This case involves a thirteen-year-old girl who became interested in satanism. This caused the student to have an obsession with death. The student told several of her friends that she was going to commit suicide. Several of the student’s friends reported the suicide threats to the school counselor. The counselor questioned the student about this and the student denied having any suicidal thoughts. The school counselor did not notify the student’s parents about what he heard regarding her plan to commit suicide. The student was later killed as part of a “murder-suicide pact” with another student. The other student shot the student before killing herself. The student’s father sued the county Board of Education for negligence.
Question(s) For Expert Witness
- 1. Does a school counselor have a duty to try to prevent a student’s suicide when they have knowledge of a student’s suicidal intent?
Expert Witness Response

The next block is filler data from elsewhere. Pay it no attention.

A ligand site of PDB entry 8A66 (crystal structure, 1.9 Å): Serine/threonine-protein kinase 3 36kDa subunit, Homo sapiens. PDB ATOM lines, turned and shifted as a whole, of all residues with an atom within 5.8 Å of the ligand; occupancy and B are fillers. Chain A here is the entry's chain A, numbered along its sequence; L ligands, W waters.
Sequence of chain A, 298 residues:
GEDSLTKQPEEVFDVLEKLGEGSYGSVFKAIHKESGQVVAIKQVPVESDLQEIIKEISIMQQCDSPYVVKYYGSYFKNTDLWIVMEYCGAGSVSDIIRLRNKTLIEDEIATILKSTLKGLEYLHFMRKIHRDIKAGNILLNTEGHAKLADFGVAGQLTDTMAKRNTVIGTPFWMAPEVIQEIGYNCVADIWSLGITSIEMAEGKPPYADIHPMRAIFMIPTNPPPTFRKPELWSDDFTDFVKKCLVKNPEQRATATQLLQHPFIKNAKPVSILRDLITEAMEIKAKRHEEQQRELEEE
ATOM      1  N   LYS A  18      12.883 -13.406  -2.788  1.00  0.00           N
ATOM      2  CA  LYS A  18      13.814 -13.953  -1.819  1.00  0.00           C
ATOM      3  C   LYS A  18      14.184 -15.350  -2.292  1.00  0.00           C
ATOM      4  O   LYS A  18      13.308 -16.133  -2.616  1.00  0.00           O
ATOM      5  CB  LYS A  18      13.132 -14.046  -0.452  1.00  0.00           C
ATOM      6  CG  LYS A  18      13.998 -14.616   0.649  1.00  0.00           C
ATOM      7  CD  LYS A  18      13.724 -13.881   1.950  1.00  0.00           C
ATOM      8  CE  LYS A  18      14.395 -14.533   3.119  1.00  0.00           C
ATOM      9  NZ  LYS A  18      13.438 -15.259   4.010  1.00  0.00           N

A school counselor has a duty to prevent a student’s suicide if it is foreseeable. The general duty of a school official to protect students from foreseeable injuries is even greater in cases where a school official knows that a student is considering committing suicide. In these cases, school officials must exercise the appropriate amount of care in looking out for the student that the circumstances reasonably require. In some cases involving the suicide of a student, the school official who knows about the student’s suicidal intent can be held to have a quasi “therapist-patient” relationship with the student. This means that the school official, like a therapist, has a great duty to prevent a foreseeable suicide by the student. There is a growing concern over the issue of student suicide and this has expanded the duty of school officials to prevent a suicide if they know it might happen. The relationship between the student in this case and her school counselor would probably be considered a very special one. The school counselor might even be held to be in a relationship where he was “in loco parentis” or in the place of a parent in regards to the student in this case. Because of this, the school counselor would probably be held to be in a position where he could exercise custody and control over the student, like a parent could. This means that he had a duty to exercise reasonable care in preventing her from trying to commit suicide. The school counselor probably breached his duty and was negligent in not telling the student’s parents about her suicidal intent.